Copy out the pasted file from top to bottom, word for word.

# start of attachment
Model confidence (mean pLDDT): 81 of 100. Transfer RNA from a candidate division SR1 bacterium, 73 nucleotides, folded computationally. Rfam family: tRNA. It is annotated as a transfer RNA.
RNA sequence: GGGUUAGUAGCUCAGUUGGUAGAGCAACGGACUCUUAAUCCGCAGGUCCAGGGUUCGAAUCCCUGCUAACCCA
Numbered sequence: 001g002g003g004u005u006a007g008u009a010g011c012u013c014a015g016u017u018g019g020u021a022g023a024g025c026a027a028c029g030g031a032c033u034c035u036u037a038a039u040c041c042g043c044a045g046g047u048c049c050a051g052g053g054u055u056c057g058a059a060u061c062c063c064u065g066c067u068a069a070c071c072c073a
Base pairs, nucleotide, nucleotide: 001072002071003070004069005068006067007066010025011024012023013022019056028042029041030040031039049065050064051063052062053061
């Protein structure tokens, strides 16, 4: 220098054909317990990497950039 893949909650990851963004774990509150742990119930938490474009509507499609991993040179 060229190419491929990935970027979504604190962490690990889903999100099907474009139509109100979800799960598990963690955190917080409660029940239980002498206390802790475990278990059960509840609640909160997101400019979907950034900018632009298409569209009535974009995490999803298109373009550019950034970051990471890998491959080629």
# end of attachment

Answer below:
Model confidence (mean pLDDT): 81 of 100. Transfer RNA from a candidate division SR1 bacterium, 73 nucleotides, folded computationally. Rfam family: tRNA. It is annotated as a transfer RNA.
RNA sequence: GGGUUAGUAGCUCAGUUGGUAGAGCAACGGACUCUUAAUCCGCAGGUCCAGGGUUCGAAUCCCUGCUAACCCA
Numbered sequence: 001g002g003g004u005u006a007g008u009a010g011c012u013c014a015g016u017u018g019g020u021a022g023a024g025c026a027a028c029g030g031a032c033u034c035u036u037a038a039u040c041c042g043c044a045g046g047u048c049c050a051g052g053g054u055u056c057g058a059a060u061c062c063c064u065g066c067u068a069a070c071c072c073a
Base pairs, nucleotide, nucleotide: 001072002071003070004069005068006067007066010025011024012023013022019056028042029041030040031039049065050064051063052062053061
């Protein structure tokens, strides 16, 4: 220098054909317990990497950039 893949909650990851963004774990509150742990119930938490474009509507499609991993040179 060229190419491929990935970027979504604190962490690990889903999100099907474009139509109100979800799960598990963690955190917080409660029940239980002498206390802790475990278990059960509840609640909160997101400019979907950034900018632009298409569209009535974009995490999803298109373009550019950034970051990471890998491959080629």